A few weeks ago, I wrote a post entitled "Forming an Inadvertent Partnership". You can find it here. That post discussed the Texas Supreme Court's 2009 decision in Ingram v. Deere.
Since the Texas Supreme Court issued its opinion in Ingram v. Deere in 2009 establishing a new standard for courts to use in determining whether a general partnership has been formed among two or more persons, courts across the state have wrestled with applying Ingram’s “totality-of-the-circumstances test” to various factual situations.
The necessarily somewhat subjective nature of the test has sometimes led courts to opposite conclusions on fact patterns which do not appear to be readily distinguishable. Often the only way to reconcile those cases is by considering whether the fact-finding at the trial court was performed by a jury and the consequent standard of review engaged in by the appellate court.
For example, in Rojas v. Duarte, 393 SW 837 (8th Court of Appeals, El Paso, 2012), the court used a “legal sufficiency standard” to review a jury’s finding that the two men had formed a general partnership. The court explained that under this standard of review:
[We] review the evidence in the light most favorable to the jury’s verdict…. If more than a ‘scintilla of evidence’ exists to support the jury’s findings, it is legally sufficient…. More than a ‘scintilla of evidence’ exists when the evidence supporting the finding, as a whole, would enable reasonable and fair-minded people to differ in their conclusions…. [The] jury is entitled to resolve any conflicts in the evidence and to choose which testimony to believe…. Accordingly, we do not substitute our judgment for that of the jurors if the evidence falls within this zone of reasonable disagreement.
The court then measured the evidence produced at trial relevant to each prong of the partnership test identified in, and weighted as described in, Ingram:
1. Sharing profits: Rojas claimed Duarte was paid as an independent contractor for his efforts and the court agreed there was no evidence Duarte received a share of the profits. But Duarte testified the men had an oral agreement (all of the agreements Duarte alleged were merely verbal) to split profits and (unfortunately for him) Rojas had prepared written “split sheets” allocating net profits between them or, in Rojas’s testimony, showing what allocations would have been had the men been co-owners. The court concluded Duarte’s testimony and the “split sheets” of Rojas “constitute more than a scintilla of evidence of an agreement to share profits.”
2. Expression of intent to be partners: Despite Rojas testifying that he did not want Duarte to be his partner, three friends of Duarte testified that the two men presented themselves as partners at meetings. Scintilla of evidence established.
3. Control of business: The court looked for evidence that each partner possessed or lacked the right to make “executive decisions” including exercising authority over the business’s operations, writing checks on the business bank account, access to records and management of assets and money. Again, Duarte prevailed, not because he possessed equal authority with Rojas to make all executive decisions but because Duarte testified that he had power to make some executive decisions either alone or together with Rojas. Sharing or agreeing to share profits and participating in or having the right to participate in control of the business are the two most important factors in determining whether a partnership has been formed.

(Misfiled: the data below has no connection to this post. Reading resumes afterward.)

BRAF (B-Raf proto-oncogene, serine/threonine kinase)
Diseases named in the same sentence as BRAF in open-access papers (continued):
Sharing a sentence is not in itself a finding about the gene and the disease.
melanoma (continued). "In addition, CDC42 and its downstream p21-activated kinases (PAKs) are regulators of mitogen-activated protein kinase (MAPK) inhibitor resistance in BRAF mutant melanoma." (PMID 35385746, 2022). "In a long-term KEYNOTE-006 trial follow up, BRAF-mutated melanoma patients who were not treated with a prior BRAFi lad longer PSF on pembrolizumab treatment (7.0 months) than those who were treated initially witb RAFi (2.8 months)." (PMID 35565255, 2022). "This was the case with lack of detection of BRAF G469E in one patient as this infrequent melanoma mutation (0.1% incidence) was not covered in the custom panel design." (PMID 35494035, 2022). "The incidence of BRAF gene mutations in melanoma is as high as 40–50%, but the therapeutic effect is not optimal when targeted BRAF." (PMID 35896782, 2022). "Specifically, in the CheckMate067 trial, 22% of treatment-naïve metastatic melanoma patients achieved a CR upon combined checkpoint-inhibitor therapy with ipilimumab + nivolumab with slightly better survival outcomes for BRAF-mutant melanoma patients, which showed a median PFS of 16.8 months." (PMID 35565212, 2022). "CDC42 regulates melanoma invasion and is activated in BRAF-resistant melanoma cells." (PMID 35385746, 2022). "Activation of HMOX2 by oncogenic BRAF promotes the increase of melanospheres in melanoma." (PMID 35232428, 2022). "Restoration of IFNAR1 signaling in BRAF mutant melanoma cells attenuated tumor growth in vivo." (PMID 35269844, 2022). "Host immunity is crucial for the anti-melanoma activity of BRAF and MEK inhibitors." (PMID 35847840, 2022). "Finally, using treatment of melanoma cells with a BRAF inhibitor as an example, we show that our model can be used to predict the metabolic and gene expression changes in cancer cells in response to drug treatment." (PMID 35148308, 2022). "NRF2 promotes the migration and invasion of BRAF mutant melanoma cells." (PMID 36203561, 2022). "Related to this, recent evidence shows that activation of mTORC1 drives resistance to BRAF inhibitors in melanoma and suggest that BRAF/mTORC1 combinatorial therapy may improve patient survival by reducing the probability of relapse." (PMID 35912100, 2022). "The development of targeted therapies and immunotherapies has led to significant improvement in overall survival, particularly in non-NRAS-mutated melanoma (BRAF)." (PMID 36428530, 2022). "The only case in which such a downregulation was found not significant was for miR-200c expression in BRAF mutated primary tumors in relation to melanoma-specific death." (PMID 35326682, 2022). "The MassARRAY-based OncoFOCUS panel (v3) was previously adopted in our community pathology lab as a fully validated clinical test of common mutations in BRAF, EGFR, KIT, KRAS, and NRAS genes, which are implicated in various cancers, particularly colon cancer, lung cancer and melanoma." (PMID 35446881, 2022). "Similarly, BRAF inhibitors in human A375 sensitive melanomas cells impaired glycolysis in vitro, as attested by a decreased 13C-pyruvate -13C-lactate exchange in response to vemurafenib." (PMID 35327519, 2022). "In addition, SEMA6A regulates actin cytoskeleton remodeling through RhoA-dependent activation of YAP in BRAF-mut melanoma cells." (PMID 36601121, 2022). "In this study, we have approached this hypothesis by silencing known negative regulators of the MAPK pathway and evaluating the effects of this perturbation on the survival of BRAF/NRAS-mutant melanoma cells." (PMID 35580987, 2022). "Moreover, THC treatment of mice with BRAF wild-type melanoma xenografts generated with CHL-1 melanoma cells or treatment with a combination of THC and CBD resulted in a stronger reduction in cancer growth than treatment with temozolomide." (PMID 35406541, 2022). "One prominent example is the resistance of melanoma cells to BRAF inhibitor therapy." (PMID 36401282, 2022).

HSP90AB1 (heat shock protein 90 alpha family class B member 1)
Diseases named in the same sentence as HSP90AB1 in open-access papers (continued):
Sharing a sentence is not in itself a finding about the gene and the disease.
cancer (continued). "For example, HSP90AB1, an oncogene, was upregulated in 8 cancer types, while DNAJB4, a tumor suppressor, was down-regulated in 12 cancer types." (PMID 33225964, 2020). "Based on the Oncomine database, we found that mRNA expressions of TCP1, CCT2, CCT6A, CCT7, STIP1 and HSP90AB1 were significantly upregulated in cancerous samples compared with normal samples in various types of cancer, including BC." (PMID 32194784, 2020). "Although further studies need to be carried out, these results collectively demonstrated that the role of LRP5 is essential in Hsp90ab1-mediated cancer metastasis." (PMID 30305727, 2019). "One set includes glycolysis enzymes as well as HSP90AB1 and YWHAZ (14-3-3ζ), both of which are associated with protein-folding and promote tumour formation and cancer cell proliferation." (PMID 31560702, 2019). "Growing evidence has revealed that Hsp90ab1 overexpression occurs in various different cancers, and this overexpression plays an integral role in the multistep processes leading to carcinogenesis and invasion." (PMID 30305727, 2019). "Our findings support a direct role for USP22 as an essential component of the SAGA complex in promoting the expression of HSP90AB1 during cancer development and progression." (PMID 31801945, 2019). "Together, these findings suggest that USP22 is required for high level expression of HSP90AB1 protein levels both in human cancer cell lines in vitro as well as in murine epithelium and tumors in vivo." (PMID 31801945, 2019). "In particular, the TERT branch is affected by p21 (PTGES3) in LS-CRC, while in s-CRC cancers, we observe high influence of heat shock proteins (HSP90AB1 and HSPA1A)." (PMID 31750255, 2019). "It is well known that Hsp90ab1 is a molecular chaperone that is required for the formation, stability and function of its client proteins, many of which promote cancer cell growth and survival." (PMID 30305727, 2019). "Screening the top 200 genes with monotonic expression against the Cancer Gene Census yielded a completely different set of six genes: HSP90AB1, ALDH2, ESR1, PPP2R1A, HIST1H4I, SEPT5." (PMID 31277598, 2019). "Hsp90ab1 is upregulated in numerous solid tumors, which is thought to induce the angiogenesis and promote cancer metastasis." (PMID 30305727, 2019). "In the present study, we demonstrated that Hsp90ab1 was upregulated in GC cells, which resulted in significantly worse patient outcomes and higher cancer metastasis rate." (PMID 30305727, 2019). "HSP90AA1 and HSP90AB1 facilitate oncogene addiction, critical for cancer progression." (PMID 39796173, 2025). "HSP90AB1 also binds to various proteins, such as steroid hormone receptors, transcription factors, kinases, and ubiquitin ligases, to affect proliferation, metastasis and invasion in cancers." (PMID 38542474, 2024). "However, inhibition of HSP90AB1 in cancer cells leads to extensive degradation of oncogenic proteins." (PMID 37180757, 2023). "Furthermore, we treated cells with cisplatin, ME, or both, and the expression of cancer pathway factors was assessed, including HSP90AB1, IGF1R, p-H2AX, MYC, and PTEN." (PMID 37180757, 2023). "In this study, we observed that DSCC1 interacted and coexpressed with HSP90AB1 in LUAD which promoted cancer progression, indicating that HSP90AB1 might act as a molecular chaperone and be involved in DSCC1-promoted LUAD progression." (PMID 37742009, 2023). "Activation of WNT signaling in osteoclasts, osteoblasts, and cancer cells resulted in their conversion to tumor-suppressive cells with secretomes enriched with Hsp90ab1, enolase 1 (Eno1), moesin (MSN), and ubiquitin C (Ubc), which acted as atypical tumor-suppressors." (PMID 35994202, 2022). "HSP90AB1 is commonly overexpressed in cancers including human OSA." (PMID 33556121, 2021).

4. Sharing losses or liability: Sharing or having an agreement to share losses or liabilities to third parties “is not necessary to create a partnership” but “the existence of such an agreement supports the existence of a partnership” according to Ingram. The business here had no losses, but Duarte prevailed again because he testified (and the split sheets arguably reflected) that the two men agreed to share third party liabilities.
5. Contributions: Although Rojas denied that Duarte contributed any money or property to the business, Duarte testified that he agreed to leave his profits in the business (as well as contributed some tangible property).
The appellate court concluded that the trial court record contained:
more than a scintilla of evidence in support of each of the five factors …. Though the evidence as to each and every factor may not be conclusive, it is nonetheless sufficient to enable reasonable and fair-minded people to differ in their conclusions…. [There] is ample evidence in the record that Duarte shared profits and control over some aspects of the business, the two factors … that will probably continue to be the most important factors in determining whether a partnership exists.
Then, because Rojas lost his argument that there was no partnership between him and Duarte, he lost his argument that he had not breached a fiduciary duty to Duarte.